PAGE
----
It’s hard to think of a good reason to continue the controversial practice of moving clocks forward one hour every spring, only to move them back again in the fall, according to University of Alberta experts.
Daylight saving time (DST)—which will happen March 12 at 2 a.m.—was initially proposed in the late 19th and early 20th century to make better use of daylight and conserve energy. But a 2014 study published in the Journal of Economic Behavior & Organization showed that, in fact, the opposite may be true—we may increase energy use with the time change.
The time-shifting has also had a major impact on our health.
DST reduces our tolerance to pain, causes our mood to dip and affects our ability to function in our environment for days afterward, said U of A biologist Francesca di Cara, who has studied the body’s circadian rhythm and how changes to it influence development and health.
“Studies have shown that rates of injuries in workplaces go up, car accidents increase and people are less productive when they lose that hour of sleep,” added Cary Brown, a U of A occupational therapist who specializes in sleep.
She contends that we never really fully adjust to the loss of the hour of sleep.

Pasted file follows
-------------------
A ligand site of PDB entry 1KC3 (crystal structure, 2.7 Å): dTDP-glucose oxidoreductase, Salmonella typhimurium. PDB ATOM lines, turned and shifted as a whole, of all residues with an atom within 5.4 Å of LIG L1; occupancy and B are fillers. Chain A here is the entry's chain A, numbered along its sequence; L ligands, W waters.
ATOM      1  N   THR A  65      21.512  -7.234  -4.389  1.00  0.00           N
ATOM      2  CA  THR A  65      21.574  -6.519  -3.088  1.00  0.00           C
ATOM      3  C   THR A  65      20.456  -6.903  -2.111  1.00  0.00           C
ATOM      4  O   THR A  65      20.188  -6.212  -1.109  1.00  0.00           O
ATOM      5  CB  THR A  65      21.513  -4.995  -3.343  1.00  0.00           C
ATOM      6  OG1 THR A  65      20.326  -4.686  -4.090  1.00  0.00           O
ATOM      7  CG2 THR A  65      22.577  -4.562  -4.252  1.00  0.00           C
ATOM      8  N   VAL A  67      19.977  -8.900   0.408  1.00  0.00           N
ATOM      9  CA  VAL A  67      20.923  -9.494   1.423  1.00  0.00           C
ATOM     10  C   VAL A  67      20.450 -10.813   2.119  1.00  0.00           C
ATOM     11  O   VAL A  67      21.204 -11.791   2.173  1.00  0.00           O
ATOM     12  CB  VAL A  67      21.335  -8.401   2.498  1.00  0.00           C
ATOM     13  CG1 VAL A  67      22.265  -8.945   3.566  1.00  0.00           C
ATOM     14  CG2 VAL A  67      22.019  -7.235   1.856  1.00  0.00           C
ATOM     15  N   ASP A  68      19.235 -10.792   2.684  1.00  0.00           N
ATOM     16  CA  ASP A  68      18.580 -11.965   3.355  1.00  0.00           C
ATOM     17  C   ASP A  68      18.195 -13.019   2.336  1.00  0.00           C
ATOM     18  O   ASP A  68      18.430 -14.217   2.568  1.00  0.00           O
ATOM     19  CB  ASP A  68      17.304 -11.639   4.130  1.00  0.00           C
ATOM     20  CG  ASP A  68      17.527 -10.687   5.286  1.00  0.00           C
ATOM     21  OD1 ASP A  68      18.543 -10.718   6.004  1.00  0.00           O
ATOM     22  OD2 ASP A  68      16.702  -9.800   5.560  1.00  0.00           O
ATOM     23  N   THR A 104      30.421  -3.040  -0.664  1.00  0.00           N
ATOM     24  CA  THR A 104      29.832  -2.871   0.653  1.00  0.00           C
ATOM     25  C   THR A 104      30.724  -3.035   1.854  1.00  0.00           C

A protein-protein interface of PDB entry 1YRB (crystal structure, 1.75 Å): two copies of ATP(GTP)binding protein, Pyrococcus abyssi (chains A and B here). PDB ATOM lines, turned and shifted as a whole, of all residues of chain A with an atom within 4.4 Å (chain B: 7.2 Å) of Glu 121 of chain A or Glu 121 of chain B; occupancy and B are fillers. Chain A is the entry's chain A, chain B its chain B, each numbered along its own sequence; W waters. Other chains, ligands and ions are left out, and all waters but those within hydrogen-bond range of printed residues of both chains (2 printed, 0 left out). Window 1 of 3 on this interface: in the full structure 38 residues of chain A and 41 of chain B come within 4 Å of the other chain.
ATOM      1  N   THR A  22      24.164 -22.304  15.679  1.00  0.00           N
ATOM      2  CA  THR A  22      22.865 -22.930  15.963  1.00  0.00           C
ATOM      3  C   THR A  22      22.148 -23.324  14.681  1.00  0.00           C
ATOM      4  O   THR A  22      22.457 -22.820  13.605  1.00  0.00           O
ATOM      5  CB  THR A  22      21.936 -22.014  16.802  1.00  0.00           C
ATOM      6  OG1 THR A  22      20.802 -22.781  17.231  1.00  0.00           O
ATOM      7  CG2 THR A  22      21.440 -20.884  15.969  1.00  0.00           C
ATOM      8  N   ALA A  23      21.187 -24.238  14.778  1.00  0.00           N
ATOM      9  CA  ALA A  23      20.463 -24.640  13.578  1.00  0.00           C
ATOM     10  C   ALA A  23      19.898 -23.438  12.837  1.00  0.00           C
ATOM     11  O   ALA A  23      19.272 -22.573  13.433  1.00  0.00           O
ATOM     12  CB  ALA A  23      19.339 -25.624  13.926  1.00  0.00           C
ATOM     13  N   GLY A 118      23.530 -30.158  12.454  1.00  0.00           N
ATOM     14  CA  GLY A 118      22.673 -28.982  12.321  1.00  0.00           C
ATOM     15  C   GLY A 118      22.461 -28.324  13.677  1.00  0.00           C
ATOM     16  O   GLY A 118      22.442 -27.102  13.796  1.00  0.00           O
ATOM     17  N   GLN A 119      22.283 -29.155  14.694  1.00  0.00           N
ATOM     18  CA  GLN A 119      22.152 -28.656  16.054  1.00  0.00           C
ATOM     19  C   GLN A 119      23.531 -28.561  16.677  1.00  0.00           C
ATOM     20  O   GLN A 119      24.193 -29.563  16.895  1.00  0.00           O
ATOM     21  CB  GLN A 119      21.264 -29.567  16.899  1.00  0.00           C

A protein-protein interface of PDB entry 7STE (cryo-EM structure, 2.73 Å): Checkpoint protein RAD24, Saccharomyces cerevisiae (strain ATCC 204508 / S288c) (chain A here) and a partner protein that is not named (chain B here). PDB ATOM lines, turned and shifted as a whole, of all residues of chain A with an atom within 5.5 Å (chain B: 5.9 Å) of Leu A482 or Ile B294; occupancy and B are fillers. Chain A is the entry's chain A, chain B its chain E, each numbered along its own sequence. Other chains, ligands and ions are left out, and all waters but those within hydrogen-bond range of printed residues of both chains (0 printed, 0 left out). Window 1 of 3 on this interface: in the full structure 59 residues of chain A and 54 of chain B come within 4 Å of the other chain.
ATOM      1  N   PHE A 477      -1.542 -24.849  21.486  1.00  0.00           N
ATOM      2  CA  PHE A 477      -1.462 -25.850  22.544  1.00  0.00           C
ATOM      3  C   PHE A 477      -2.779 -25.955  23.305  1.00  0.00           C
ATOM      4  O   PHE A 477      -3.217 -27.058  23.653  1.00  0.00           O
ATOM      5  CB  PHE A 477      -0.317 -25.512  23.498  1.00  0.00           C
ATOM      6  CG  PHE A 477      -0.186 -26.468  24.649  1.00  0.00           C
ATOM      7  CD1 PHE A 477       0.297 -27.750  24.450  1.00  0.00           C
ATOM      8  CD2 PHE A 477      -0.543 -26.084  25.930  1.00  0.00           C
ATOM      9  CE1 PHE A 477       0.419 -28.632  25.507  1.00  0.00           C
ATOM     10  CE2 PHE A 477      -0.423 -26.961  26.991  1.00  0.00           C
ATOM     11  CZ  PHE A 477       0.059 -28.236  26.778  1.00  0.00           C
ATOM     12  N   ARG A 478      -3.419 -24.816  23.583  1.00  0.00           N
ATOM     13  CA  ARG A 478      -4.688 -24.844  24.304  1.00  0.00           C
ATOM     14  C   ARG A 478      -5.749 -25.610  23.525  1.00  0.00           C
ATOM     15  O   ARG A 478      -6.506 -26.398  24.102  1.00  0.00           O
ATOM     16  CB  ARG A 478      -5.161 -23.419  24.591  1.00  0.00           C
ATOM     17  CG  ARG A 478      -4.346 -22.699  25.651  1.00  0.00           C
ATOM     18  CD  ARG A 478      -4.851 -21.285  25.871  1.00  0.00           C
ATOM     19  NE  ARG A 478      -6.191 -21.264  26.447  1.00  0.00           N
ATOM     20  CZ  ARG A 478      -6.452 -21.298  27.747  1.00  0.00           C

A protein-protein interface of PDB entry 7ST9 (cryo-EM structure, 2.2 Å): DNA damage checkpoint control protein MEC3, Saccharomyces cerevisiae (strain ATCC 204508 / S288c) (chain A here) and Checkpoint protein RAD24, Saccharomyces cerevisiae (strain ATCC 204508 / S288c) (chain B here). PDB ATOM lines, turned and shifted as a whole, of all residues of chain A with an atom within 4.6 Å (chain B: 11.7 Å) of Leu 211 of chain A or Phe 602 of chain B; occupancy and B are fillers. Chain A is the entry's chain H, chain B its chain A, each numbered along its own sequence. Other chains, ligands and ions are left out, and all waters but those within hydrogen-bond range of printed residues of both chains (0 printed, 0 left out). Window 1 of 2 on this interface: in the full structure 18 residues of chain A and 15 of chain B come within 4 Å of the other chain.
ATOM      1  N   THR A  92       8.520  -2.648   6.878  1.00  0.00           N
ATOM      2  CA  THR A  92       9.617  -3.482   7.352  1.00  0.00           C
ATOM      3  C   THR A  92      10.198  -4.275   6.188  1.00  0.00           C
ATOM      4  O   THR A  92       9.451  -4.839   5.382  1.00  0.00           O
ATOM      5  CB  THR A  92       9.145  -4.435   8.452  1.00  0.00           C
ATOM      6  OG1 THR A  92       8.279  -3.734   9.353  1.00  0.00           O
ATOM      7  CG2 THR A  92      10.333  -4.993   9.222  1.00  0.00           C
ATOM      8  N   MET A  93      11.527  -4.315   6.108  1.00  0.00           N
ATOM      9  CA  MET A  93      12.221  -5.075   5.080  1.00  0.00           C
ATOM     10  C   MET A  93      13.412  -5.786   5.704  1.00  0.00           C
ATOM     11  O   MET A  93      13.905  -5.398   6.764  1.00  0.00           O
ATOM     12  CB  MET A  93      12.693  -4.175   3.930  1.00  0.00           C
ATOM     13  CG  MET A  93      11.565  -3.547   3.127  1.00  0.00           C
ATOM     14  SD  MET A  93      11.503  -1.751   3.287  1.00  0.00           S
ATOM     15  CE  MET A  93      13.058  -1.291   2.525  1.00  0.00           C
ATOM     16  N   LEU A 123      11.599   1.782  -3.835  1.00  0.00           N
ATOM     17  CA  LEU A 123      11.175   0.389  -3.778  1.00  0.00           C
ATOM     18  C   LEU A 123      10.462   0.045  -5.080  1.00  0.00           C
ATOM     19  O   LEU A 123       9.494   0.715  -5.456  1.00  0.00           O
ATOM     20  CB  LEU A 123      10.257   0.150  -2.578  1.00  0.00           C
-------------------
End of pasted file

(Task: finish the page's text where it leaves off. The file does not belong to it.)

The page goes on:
“Over time, eventually your night time sleep will shift, but it doesn’t necessarily get better. We lose the hour of sleep going forward in the spring, and because it stays light longer, we stay awake longer. When exposed to light, our bodies won’t produce the hormone melatonin, and if that’s suppressed, we can’t go to sleep. Then we move our sleep back an hour again in the fall, and we just keep shifting back and forth in a sleep-deprived state.”
While there are no causal studies that link the time change with major risks such as depression, anxiety, cardiovascular problems, diabetes or obesity, there are plenty of studies that show a strong association, added Di Cara.
“For people with those chronic conditions, and for adolescents who need sleep so they can learn and develop emotionally, the last thing we should be doing is shifting back and forth,” said Brown. “It causes unnecessary chaos. Worse, daylight saving happens just as students are gearing up for exams so they’re going into stressful situations when they’re at their worst instead of at peak performance levels.”
Economically, time zone differences are an extra challenge to international businesses, added Edy Wong, a professor in the Alberta School of Business.
“Ditching daylight saving would maintain a 15-hour difference with East Asia instead of 14 with daylight saving. For someone who works with Asia lots, the change makes it more difficult, whereas the one-hour difference allows for easier communication,” he said.
Albertans have shared their thoughts about DST with Edmonton-South West MLA Thomas Dang, who has been conducting public consultations on the issue.
A private member’s bill to abolish the time shift is expected to be presented in the legislature. It’s unknown whether the bill will propose staying in Mountain Standard Time or adopt daylight time year-round.
Source: University of Alberta